This Friday is the big Coffeehouse. We have two a year. This one--youth only--has always been the largest in terms of both participants and audience. There is an art show attached to it as well. The visual artists display their works and we keep them up for Reformation Sunday, which is also a big day in our church that includes worship, a "pageant" (about Olympia Brown), D&D, pumpkin carving, and the Jack-O-Lantern competition. Anyway, Friday is an important day for some of the kids and they work pretty hard to get the weekend going properly.
It has always been interesting to watch the youth prepare. As young artists they are learning a variety of "languages" they can use to express their inner thoughts and feelings. It is a challenge for them. We all want to be understood. We also all know that our audience--our "public"-- will fall short of fully comprehending our message. Still, we try to get it right, don't we? To be fully human we have to try. A song--a painting, a poem, a photograph--comes from deep inside us. As artists our hopes are high. However, it helps to keep our expectations more realistic without also crushing that dream we wanted to share in the first place.
I know how the kids feel. I have struggled to be understood in a variety of media over the years. However, the one I care about the most is preaching. I will never be a great (or even good) musician. My photography doesn't get much past the "pretty picture" phase. In pottery class I once made a 4-foot tall unbalanced black vase which may have been the ugliest thing ever offered up at a school art exhibit. I admit that I abandoned it. I walked away. For all I know it still sits there by the door to the North Yarmouth Academy teacher's lounge collecting cigarettes and dust.
Preaching, though, I care about doing well. I feel it when I don't quite hit the mark.
Yeah, preaching is an art. At least it is sometimes. It falls into the same category as chairs and benches. They can be built just to keep your bottom off the ground or they can be built to also elicit a feeling or a thought. I bet they--chairs--can even inspire action. I can go to the Museum of Fine Art to see (and sometimes sit on) a wide variety of items, or I can sit at my computer to get my emails done. One chair is not better than the other. They just have different purposes. One is a practical item that helps support our daily living. Our bodies and our backs are grateful for its presence. Another is all of that plus art. It makes us look up, out, down, or in. Even though we may be physically stationary we are, in fact, moved.
Sermons should fall into that second category, even when people do not notice the "soul" within it. I have plenty of friends and acquaintances who work in professions where talking is part of the job. Politicians and lecturers (the good ones anyway) often use some of the techniques of preaching to improve their own work. Others believe there is no difference between a good lecture and a good sermon. Those folks are wrong, of course. You can give a fine presentation, but performing it in church doesn't necessarily mean you have come close to touching the sacred.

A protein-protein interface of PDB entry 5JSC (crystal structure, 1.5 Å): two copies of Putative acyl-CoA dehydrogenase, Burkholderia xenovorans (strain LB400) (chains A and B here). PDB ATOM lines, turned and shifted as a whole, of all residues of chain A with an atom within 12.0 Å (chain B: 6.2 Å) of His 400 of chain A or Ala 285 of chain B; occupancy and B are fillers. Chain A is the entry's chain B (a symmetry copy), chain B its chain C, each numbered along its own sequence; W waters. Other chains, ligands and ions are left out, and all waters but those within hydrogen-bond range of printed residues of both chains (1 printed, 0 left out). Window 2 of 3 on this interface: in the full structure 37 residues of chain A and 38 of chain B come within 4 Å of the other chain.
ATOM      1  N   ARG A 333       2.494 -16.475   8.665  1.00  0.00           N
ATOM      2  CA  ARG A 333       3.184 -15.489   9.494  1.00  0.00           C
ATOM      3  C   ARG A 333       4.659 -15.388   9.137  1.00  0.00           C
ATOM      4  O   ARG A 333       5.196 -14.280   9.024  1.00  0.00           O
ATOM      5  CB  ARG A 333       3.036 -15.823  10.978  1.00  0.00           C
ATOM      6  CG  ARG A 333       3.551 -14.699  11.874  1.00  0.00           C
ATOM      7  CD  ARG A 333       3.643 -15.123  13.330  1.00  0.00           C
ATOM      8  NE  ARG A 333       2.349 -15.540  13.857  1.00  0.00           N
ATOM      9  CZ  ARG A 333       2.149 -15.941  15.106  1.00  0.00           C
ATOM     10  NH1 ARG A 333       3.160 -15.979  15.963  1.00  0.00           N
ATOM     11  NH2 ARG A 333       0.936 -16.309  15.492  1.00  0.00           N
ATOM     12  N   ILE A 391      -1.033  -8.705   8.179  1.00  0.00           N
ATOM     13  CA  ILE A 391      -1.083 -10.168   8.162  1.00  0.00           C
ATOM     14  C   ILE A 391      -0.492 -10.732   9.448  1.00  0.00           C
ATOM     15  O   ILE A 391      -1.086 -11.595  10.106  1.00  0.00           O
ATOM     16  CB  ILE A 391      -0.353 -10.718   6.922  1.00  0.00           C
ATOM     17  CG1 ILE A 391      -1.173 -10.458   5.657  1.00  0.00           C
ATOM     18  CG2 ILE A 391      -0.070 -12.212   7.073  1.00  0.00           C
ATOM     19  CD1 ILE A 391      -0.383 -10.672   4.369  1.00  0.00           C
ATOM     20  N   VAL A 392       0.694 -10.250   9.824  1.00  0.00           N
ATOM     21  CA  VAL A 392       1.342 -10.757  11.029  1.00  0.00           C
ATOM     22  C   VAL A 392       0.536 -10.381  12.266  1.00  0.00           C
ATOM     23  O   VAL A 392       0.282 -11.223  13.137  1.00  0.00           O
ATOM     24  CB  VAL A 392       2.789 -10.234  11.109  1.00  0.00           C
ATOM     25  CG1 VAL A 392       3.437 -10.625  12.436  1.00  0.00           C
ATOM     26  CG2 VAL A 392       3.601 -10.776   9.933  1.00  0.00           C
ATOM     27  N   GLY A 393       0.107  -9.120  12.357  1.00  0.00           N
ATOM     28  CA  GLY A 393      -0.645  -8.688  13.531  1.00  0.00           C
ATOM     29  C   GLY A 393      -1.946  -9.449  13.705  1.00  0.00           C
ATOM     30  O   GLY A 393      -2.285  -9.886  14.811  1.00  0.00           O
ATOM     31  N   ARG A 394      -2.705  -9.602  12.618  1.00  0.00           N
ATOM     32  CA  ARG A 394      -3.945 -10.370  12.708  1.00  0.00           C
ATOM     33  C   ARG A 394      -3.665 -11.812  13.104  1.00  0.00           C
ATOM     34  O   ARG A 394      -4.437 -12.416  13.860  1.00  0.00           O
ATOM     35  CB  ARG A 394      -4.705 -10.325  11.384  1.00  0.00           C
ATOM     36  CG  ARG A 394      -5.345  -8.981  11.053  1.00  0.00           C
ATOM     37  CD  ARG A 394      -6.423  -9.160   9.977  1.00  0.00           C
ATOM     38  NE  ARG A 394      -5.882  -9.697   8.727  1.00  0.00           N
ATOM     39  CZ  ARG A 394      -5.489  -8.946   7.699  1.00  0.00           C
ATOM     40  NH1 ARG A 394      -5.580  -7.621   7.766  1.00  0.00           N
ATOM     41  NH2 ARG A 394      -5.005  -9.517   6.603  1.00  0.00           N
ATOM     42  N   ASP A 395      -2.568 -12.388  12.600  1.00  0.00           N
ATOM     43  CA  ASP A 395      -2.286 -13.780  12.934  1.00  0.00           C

After all, I can make a witty, informative, entertaining, motivational talk using the tools I am teaching those teens in my public speaking class. However, I still fail to preach sometimes. I have done it before (sadly) and I will do it again. The fact is, to create art one must dig deep. A good sermon--just like any of the offerings at our coffeehouses--requires a bit of personal exploration. It requires a moment of connection to the great "out there". In the moment of creation and interpretation we find that part of us and/or our world where normal conversation fails. Then we try once again to articulate it.
As the Apostle Paul says in his letter to the Corinthians, "If I speak in the tongues of mortals and of angels and have not love, I am but a noisy gong or a clanging symbol." Finding that love (here used in its broad, theological sense) is the task of any artist--and we are all artists. The preacher tries to find some small glimmer of it each week to issue an invitation and offer up a path for people who hopefully feel drawn enough to walk another mile along the way.
Preaching, like any art, requires discipline. We grow into our voices and into our "vision". Whenever you hear a sermon, you are listening to the product of hours, days, and years of prayer, meditation, and study focused into a tiny window of mere minutes. Sometimes it stinks. Sometimes it just isn't your bag. That said, have faith at least that the preacher is working hard. The colleagues I have met who didn't accept the preaching moment as a sacred one are all doing something else with their lives now. Leading worship isn't something you do without love.
When I think of the kids getting ready for this weekend, I think of this process. I hope and pray that in their important and necessary playing around they find what they need to build a life of deep spiritual expression. I hope they find something that motivates them and makes all the steep lonely hours of practice and study worthwhile. The world of hard matter may never give them a measurable reward for their efforts, but maybe they will find that reward where they keep their souls and spirits. Maybe they will reach others through the foggy chaos of their existence.
Then--maybe--they will make us all a little less broken.